Case Report 1

Dr. Woodard

A 78-year-old male underwent cataract surgery OD in 2020, but he did not receive MIGS during the procedure. The patient was diagnosed with primary open-angle glaucoma (POAG). His Tmax was 28 mm Hg before the drop medication was added 7 years ago. Lumigan (AbbVie/Allergan) was initially prescribed, and Combigan (AbbVie/Allergan) was added 5 years ago. His IOP remained between 14 and 16 mm Hg over the last 2 years. An OCT scan showed evidence of optic nerve thinning. He was referred by his OD for a standalone procedure with the OMNI device. His IOP measured 14 mm Hg at both the 1-month and 6-month postoperative visits, and he had reduced his medications to only 1.

Figure 1. The OMNI device comprehensively addresses all three areas of resistance in the conventional outflow pathway.

Case Report 2

Dr. Barte

A 71-year-old African American female presented with POAG seeking a second opinion. The patient had been prescribed Lumigan and Cosopt (Merck) OU, with her current IOP in the mid 20s OU with good compliance reported. The patient’s Tmax was 33 mm Hg OU. She was pseudophakic, had a C/D ratio of 0.65 OU, and her visual field and OCT optic nerve showed progression in the left eye. A standalone procedure with the OMNI technology was performed in the left eye. The patient’s IOP was 15 mm Hg at postoperative month 1 and 14 mm Hg at postoperative month 6. Medication eye drops were tapered over her postoperative course. One year after the standalone procedure with the OMNI device, the patient’s IOP was 14 mm Hg on no medication.


The dawn of interventional glaucoma allows surgeons to shift the treatment paradigm to a patient-centric approach that may improve the patient’s quality of life. The OMNI Surgical System is effective in addressing resistance areas in the outflow pathway and offering a tailored approach for various patient scenarios, highlighting the evolving role of standalone MIGS procedures in glaucoma care, especially for pseudophakic patients, as they may offer meaningful reductions in both IOP and medication burden.1

1. Williamson BK, Vold SD, Campbell A, et al. Canaloplasty and trabeculotomy with the OMNI System in patients with open-angle glaucoma: two-year results from the ROMEO study. Clinical Ophthalmology. 2023;17:1057-1066.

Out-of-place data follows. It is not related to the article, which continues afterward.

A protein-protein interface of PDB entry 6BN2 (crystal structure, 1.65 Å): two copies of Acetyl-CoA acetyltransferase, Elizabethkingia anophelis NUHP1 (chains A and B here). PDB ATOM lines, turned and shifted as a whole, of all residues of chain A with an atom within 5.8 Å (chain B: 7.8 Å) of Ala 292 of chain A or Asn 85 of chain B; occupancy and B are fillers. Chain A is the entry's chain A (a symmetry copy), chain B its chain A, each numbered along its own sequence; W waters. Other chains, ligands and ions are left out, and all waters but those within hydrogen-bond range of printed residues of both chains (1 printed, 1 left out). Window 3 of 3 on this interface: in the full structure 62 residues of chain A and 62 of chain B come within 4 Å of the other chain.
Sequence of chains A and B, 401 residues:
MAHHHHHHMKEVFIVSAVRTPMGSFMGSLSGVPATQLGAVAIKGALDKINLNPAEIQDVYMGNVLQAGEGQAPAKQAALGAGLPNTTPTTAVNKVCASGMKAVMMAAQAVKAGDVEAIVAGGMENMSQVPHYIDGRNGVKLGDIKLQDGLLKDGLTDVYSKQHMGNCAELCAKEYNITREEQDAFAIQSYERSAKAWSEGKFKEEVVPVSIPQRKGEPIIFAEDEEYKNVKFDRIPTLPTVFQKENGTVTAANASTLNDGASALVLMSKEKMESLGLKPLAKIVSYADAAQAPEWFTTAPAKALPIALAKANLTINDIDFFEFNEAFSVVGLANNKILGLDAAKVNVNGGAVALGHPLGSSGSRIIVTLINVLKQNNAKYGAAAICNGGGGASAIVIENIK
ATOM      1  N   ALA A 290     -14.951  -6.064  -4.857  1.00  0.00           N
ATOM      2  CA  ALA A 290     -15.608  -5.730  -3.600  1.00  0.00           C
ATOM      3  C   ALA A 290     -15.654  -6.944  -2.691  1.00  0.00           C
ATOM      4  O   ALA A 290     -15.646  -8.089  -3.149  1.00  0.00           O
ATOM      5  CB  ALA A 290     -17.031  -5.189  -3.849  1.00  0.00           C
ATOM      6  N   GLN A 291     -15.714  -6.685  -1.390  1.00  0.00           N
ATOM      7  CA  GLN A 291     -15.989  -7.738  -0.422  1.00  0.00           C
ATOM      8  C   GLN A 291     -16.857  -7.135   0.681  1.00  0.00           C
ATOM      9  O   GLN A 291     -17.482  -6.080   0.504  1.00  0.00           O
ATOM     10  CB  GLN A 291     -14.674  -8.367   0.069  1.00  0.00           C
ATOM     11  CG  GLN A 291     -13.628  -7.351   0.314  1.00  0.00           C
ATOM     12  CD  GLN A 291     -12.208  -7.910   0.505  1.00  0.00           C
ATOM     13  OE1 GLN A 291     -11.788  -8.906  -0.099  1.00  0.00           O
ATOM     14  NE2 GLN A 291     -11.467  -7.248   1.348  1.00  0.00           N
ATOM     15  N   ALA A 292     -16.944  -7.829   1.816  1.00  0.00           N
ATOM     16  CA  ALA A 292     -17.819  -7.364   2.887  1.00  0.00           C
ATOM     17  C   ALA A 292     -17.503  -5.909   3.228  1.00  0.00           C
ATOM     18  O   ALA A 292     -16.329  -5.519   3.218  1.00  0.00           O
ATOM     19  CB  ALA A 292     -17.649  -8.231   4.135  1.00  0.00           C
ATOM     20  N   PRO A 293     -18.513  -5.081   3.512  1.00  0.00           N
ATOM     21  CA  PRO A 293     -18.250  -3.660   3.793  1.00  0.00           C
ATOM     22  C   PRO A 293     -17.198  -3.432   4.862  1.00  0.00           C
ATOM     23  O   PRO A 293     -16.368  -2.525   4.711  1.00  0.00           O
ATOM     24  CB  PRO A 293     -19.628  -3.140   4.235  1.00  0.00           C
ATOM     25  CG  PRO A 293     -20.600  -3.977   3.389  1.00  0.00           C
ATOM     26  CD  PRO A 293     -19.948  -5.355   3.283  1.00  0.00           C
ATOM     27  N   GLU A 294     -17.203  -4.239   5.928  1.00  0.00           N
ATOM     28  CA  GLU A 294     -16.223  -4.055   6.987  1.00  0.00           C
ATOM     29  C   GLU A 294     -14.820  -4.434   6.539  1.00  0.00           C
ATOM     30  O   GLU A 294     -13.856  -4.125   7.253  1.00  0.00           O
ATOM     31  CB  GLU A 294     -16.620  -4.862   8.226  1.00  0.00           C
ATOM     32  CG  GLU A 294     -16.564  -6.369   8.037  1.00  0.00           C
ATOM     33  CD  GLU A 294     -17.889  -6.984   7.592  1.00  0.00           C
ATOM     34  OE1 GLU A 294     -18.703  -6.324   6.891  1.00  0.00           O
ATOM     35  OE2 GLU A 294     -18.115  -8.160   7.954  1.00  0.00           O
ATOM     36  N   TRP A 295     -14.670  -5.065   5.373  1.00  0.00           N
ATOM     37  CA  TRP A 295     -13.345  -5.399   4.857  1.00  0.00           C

Ike Ahmed, MD, FRCSC
  • Professor, Department of Ophthalmology and Visual Sciences, and Director, Alan S. Crandall Center for Glaucoma Innovation, John A. Moran Eye Center, University of Utah, Salt Lake City
  • Director, Glaucoma & Advanced Anterior Segment Surgery Fellowship, University of Toronto, Canada
  • Chief Medical Editor, Glaucoma Today
  • ikeahmed@mac.com
  • Financial disclosure: Consultant (AbbVie/Allergan, Glaukos, Sight Sciences)
Felise May Barte, MD
  • Ophthalmic Specialists of Michigan, Dearborn, Michigan
  • FBarte@osmich.com
  • Financial disclosure: Consultant (AbbVie/Allergan, Sight Sciences)
Lawrence Woodard, MD
  • Medical Director, Omni Eye Services and Atlanta Eye Surgery Center, Atlanta
  • lwoodard@omnieyeatlanta.com
  • Financial disclosure: Consultant (Alcon, Glaukos, Sight Sciences)

INDICATIONS FOR USE: The OMNI Surgical System is indicated for canaloplasty (microcatheterization and transluminal viscodilation of Schlemm’s canal) followed by trabeculotomy (cutting of trabecular meshwork) to reduce intraocular pressure in adult patients with primary open-angle glaucoma.

CONTRAINDICATIONS: Do not use the OMNI Surgical System in any situations where the iridocorneal angle is compromised or has been damaged (e.g., from trauma or surgery), since it may not be possible to visualize the angle or to properly pass the microcatheter. Do not use the OMNI Surgical System in patients with angle recession; neovascular glaucoma; chronic angle closure; narrow-angle glaucoma; traumatic or malignant glaucoma; or narrow inlet canals with plateau iris. Do not use the OMNI Surgical System in quadrants with previous MIGS implants. Please visit OMNISurgical.com/ifu for the full instructions for use, warnings, precautions, and adverse event information.

©2024 Sight Sciences. Sight Sciences, the Sight Sciences logo, and OMNI are registered trademarks of Sight Sciences. 04/2024 OM-3012-US.v1